Termination for Cause. Many employment contracts define the conditions under which it is possible to terminate the agreement prior to the end of the term, as where the termination is justified by the conduct of the employee. Typically, these “for cause” provisions permit termination when the employee engages in egregious conduct or simply fails to perform the employee’s required duties under the contract. For example, an agreement may provide that the employee-dentist may be terminated if he or she is found guilty of a felony or loses his or her license to practice dentistry. Some contracts may provide a certain time period during which the employee has an opportunity to “cure” correctable infractions, such as not meeting the practice’s standards or reinstating a lapsed dental license.
The employee may be concerned if the specified “causes” are too general (such as “failure to follow practice procedures”). In some circumstances, termination “for cause” may be immediate (e.g., loss of license to practice, un-insurability) or it may provide for an opportunity to cure the reason for the termination (for example, to get the license reinstated). If the agreement provides the employer a broader right to terminate, the employee might try to negotiate a requirement of a written warning and time to cure prior to the employer being able to invoke such a broad termination right.
Things to consider about term and termination clauses
Expiration of the term
Consider what happens where an agreement is for a set (definite) term. What happens if the term expires and the parties do nothing other than continue the employment? This likely happens with some degree of regularity. It may be best to consider — and address — this scenario in the initial agreement. Thus, consider what the parties wish to happen at the expiration of the term.
Should the agreement automatically renew (an automatic renewal provision is sometimes referred to as an “evergreen” provision)? If so, for how long a renewal period — for the same period as previously, or for some briefer period (such as month to month)? Consider the implications in each case. Also, where the parties want the contract to automatically renew, consider whether a party should have to provide advance notice (and how much notice) of intent not to renew prior to the termination date to avoid the automatic renewal.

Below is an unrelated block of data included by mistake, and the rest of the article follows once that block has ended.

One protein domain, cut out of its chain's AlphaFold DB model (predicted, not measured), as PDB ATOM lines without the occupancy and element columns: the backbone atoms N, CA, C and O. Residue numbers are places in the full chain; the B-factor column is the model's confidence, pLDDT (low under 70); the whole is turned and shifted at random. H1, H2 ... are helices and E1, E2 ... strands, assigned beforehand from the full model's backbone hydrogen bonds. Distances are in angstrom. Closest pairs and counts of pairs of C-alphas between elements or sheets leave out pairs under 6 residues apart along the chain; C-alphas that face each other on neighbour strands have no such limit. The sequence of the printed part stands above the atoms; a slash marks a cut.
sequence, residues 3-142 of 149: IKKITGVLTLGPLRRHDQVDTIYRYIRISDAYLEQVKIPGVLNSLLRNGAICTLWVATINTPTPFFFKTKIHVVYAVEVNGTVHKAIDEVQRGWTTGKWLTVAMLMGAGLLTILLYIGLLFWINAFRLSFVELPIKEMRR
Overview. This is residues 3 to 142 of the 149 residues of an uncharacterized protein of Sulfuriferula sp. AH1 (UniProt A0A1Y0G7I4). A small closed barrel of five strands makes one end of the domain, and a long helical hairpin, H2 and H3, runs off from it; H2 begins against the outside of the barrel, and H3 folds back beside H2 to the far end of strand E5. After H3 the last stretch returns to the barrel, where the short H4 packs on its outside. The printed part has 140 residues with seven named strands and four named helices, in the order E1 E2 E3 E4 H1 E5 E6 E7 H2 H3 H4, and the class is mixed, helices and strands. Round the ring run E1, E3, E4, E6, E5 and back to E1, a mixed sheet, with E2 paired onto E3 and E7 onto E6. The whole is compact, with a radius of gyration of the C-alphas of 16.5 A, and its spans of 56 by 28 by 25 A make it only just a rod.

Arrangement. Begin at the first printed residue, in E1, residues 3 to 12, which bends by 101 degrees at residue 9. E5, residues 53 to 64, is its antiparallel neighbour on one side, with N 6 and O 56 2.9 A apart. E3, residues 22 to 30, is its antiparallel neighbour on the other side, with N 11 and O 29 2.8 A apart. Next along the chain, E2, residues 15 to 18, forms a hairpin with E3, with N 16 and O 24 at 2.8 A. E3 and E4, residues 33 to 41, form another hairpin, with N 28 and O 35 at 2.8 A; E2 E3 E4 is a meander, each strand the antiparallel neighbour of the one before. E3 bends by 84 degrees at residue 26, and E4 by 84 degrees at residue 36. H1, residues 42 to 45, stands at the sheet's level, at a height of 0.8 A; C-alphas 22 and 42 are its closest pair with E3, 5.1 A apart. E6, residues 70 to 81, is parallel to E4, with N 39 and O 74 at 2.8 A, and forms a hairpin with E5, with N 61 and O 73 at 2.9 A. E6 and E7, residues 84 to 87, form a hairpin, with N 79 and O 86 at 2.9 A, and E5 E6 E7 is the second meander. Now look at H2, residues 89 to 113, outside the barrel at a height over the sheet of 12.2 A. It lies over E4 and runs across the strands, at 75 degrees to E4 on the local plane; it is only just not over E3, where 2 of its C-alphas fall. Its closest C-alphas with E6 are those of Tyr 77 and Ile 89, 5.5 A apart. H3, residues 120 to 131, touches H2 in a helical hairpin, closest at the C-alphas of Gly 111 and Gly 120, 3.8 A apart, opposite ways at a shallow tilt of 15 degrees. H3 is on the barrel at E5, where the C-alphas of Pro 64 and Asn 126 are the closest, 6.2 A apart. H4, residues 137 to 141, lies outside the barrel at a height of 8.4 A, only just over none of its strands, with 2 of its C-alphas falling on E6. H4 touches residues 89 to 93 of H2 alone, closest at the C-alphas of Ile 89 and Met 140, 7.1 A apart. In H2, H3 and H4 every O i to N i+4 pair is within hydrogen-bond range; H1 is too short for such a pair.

If the agreement provides that the employer may terminate the employee dentist’s employment without cause after some specified amount of time, the employee should consider requesting that this right of termination without cause run both ways
Post-employment access to patient records
A dentist’s post-employment access to patient records may depend on state and federal law as well as the employment agreement. It’s prudent to start with state law, which may expressly provide whether the doctor can access the records, and for what purposes, then determine whether any federal law applies.
For example, HIPAA may require patient authorization before a covered practice discloses patient information in response to a given request for access, depending on the purpose of the request. If the law does not provide, the contract may.
The employee might request that the employment contract permit post-employment access (to the extent legally permissible) to patient records for the purpose of peer review and malpractice defense, and that the employer make good faith efforts to secure any required patient consent for such access.
See more details and sample term and termination clauses in chapter 4 of Dental Employment Agreements: The Devil’s In the Details.
Learn more about negotiating and understanding dental employment agreements and contracts. Check out the full list of clauses and topics and download the ebook, which is full of sample language, examples and in-depth explanations.